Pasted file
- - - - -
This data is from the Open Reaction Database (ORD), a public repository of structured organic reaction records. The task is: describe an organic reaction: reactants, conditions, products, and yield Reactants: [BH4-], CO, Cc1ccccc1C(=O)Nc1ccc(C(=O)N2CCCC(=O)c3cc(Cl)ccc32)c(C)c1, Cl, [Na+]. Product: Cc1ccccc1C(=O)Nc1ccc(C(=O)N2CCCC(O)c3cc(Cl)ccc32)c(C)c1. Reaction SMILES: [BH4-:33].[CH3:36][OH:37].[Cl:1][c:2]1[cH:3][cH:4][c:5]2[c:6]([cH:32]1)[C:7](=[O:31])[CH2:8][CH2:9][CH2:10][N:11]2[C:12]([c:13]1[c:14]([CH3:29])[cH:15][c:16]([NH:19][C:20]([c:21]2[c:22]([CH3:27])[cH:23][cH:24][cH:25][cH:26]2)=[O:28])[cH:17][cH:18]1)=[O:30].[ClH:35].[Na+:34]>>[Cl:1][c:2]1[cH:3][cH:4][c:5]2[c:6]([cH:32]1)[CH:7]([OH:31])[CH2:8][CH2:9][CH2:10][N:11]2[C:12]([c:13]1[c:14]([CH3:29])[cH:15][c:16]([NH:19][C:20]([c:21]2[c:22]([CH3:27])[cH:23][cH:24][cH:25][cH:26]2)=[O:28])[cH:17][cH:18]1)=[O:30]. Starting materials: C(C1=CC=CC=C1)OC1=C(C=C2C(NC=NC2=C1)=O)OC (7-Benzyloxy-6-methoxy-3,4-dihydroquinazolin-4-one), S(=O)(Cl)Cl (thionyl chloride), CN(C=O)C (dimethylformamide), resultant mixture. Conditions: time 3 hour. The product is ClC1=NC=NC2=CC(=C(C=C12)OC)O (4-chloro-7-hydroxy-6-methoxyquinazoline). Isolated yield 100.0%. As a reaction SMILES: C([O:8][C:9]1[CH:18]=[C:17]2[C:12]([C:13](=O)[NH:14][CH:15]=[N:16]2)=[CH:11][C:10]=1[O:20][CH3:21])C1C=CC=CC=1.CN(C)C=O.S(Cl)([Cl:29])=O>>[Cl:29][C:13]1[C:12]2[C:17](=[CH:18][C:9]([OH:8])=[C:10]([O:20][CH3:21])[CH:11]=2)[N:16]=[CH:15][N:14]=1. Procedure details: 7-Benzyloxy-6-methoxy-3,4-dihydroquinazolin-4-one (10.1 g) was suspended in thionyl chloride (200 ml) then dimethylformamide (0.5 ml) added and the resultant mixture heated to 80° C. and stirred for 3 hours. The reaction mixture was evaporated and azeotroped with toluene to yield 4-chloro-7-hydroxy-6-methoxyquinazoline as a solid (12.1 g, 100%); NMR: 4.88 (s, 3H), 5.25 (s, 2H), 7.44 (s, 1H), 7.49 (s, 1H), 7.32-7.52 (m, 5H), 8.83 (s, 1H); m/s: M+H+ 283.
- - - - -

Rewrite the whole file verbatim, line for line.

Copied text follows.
This data is from the Open Reaction Database (ORD), a public repository of structured organic reaction records. The task is: describe an organic reaction: reactants, conditions, products, and yield Reactants: [BH4-], CO, Cc1ccccc1C(=O)Nc1ccc(C(=O)N2CCCC(=O)c3cc(Cl)ccc32)c(C)c1, Cl, [Na+]. Product: Cc1ccccc1C(=O)Nc1ccc(C(=O)N2CCCC(O)c3cc(Cl)ccc32)c(C)c1. Reaction SMILES: [BH4-:33].[CH3:36][OH:37].[Cl:1][c:2]1[cH:3][cH:4][c:5]2[c:6]([cH:32]1)[C:7](=[O:31])[CH2:8][CH2:9][CH2:10][N:11]2[C:12]([c:13]1[c:14]([CH3:29])[cH:15][c:16]([NH:19][C:20]([c:21]2[c:22]([CH3:27])[cH:23][cH:24][cH:25][cH:26]2)=[O:28])[cH:17][cH:18]1)=[O:30].[ClH:35].[Na+:34]>>[Cl:1][c:2]1[cH:3][cH:4][c:5]2[c:6]([cH:32]1)[CH:7]([OH:31])[CH2:8][CH2:9][CH2:10][N:11]2[C:12]([c:13]1[c:14]([CH3:29])[cH:15][c:16]([NH:19][C:20]([c:21]2[c:22]([CH3:27])[cH:23][cH:24][cH:25][cH:26]2)=[O:28])[cH:17][cH:18]1)=[O:30]. Starting materials: C(C1=CC=CC=C1)OC1=C(C=C2C(NC=NC2=C1)=O)OC (7-Benzyloxy-6-methoxy-3,4-dihydroquinazolin-4-one), S(=O)(Cl)Cl (thionyl chloride), CN(C=O)C (dimethylformamide), resultant mixture. Conditions: time 3 hour. The product is ClC1=NC=NC2=CC(=C(C=C12)OC)O (4-chloro-7-hydroxy-6-methoxyquinazoline). Isolated yield 100.0%. As a reaction SMILES: C([O:8][C:9]1[CH:18]=[C:17]2[C:12]([C:13](=O)[NH:14][CH:15]=[N:16]2)=[CH:11][C:10]=1[O:20][CH3:21])C1C=CC=CC=1.CN(C)C=O.S(Cl)([Cl:29])=O>>[Cl:29][C:13]1[C:12]2[C:17](=[CH:18][C:9]([OH:8])=[C:10]([O:20][CH3:21])[CH:11]=2)[N:16]=[CH:15][N:14]=1. Procedure details: 7-Benzyloxy-6-methoxy-3,4-dihydroquinazolin-4-one (10.1 g) was suspended in thionyl chloride (200 ml) then dimethylformamide (0.5 ml) added and the resultant mixture heated to 80° C. and stirred for 3 hours. The reaction mixture was evaporated and azeotroped with toluene to yield 4-chloro-7-hydroxy-6-methoxyquinazoline as a solid (12.1 g, 100%); NMR: 4.88 (s, 3H), 5.25 (s, 2H), 7.44 (s, 1H), 7.49 (s, 1H), 7.32-7.52 (m, 5H), 8.83 (s, 1H); m/s: M+H+ 283.